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The truth about slavery and the civil war.

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posted on Dec, 6 2012 @ 02:56 PM
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Let us start out with Lincoln himself, the man that wanted to free the slaves right…



"I will say then that I am not, nor ever have been in favor of bringing about in anyway the social and political equality of the white and black races - that I am not nor ever have been in favor of making voters or jurors of negroes, nor of qualifying them to hold office, nor to intermarry with white people; and I will say in addition to this that there is a physical difference between the white and black races which I believe will forever forbid the two races living together on terms of social and political equality. And inasmuch as they cannot so live, while they do remain together there must be the position of superior and inferior, and I as much as any other man am in favor of having the superior position assigned to the white race. I say upon this occasion I do not perceive that because the white man is to have the superior position the negro should be denied everything."

-Abraham Lincoln


Today’s history makes you think everyone in the south owned slaves. This is not true. Only the top 20% in the south owned slaves. No regular southern country boy was going to war for the rich to lose his life over a slave and at that time, for someone else's property.



“Every man should endeavor to understand the meaning of subjugation before it is too late… It means the history of this heroic struggle will be written by the enemy; that our youth will be trained by Northern schoolteachers; will learn from Northern school books their version of the war; will be impressed by the influences of history and education to regard our gallant dead as traitors, and our maimed veterans as fit objects for derision… It is said slavery is all we are fighting for, and if we give it up we give up all. Even if this were true, which we deny, slavery is not all our enemies are fighting for. It is merely the pretense to establish sectional superiority and a more centralized form of government, and to deprive us of our rights and liberties.”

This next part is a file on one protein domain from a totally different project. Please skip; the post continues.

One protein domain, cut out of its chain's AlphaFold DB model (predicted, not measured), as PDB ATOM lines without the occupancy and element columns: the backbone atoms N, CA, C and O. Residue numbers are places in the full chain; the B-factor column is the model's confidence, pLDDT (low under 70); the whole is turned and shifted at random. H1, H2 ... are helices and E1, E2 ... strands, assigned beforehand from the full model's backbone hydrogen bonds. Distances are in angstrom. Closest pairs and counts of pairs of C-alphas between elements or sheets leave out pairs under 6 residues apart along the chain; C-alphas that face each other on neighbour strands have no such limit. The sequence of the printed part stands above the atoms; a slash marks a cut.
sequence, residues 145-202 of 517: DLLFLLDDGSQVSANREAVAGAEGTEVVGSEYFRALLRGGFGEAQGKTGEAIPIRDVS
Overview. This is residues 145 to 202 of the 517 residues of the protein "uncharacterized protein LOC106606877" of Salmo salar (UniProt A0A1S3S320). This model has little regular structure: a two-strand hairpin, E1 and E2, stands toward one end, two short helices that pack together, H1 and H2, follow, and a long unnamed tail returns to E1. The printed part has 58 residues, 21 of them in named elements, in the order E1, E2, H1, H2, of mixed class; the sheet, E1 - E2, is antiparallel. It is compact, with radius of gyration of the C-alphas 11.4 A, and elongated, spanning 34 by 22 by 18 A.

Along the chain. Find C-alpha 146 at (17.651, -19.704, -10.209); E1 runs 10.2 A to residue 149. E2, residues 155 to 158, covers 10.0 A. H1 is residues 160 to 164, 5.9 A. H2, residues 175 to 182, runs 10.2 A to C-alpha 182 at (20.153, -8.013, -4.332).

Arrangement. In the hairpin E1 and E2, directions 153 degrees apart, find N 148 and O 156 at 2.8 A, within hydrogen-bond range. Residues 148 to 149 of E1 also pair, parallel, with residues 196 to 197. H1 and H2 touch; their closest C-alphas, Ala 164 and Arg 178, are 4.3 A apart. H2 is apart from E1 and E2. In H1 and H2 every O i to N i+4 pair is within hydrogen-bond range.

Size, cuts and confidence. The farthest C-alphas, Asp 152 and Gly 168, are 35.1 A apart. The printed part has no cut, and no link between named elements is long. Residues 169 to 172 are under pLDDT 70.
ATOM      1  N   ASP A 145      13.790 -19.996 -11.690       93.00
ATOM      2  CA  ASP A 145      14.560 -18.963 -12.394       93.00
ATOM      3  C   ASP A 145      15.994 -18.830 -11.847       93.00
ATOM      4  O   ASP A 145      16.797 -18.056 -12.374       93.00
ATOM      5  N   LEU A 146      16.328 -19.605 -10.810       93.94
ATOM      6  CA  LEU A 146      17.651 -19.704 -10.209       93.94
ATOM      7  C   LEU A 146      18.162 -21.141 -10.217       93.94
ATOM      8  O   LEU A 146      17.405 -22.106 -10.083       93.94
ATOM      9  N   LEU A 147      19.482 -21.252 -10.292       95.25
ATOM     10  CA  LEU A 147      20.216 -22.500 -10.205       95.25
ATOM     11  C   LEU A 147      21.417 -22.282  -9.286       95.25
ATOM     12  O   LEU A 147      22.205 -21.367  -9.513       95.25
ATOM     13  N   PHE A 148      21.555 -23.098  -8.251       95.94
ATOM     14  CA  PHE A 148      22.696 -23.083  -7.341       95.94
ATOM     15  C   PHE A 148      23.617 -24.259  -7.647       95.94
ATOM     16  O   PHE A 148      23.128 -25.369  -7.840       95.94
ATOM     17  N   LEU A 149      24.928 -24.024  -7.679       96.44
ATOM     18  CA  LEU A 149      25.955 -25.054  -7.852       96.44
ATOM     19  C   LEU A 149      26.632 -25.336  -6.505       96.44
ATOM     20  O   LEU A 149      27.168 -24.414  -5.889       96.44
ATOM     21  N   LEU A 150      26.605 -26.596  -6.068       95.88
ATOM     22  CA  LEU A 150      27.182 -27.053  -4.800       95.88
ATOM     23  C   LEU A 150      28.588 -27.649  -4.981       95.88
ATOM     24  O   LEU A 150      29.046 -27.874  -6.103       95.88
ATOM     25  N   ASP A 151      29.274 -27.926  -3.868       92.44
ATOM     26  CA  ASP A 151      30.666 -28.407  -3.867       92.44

Maj. General Patrick R. Cleburne, CSA, January 1864


Little do you know Maj. General Patrick R. Cleburne, wanted the slaves free, he even wanted a black regiment under his command and petitioned for it.

The war was about the north, with an ever growing population, holding more power via vote over the southern states. it was about subjugation, it was about states’ rights and LIBERTYS. The north, having completely different values then the southern states, having the ability to in act laws and taxes over lands and people that had no say because of their lower population and how the electoral system worked. The north used the power of the federal system to tax any state as it sees fit.

In the South’s eyes, the north was the new king of England, taxing them into servitude. The real reason for war runs deep.



"My paramount object in this struggle is to save the Union, and is not either to save or to destroy slavery. If I could save the Union without freeing any slave I would do it, and if I could save it by freeing all the slaves I would do it; and if I could save it by freeing some and leaving others alone I would also do that. What I do about slavery, and the colored race, I do because I believe it helps to save the Union; and what I forbear, I forbear because I do not believe it would help to save the Union. I shall do less whenever I shall believe what I am doing hurts the cause, and I shall do more whenever I shall believe doing more will help the cause."

-Abraham Lincoln


Did you know, Four border states, Missouri, Kentucky, Delaware and Maryland, remained in the union during the war but still allowed slavery. Missouri voted to leave the union but union troops stormed the state capital and installed a pro union government to insure they remained with the union. YES, some Union states owned and had the right to own slaves when the civil war broke out. It was only by executive order of the Emancipation Proclamation and after the 13th amendment was passed, did the union states finally freed there slaves.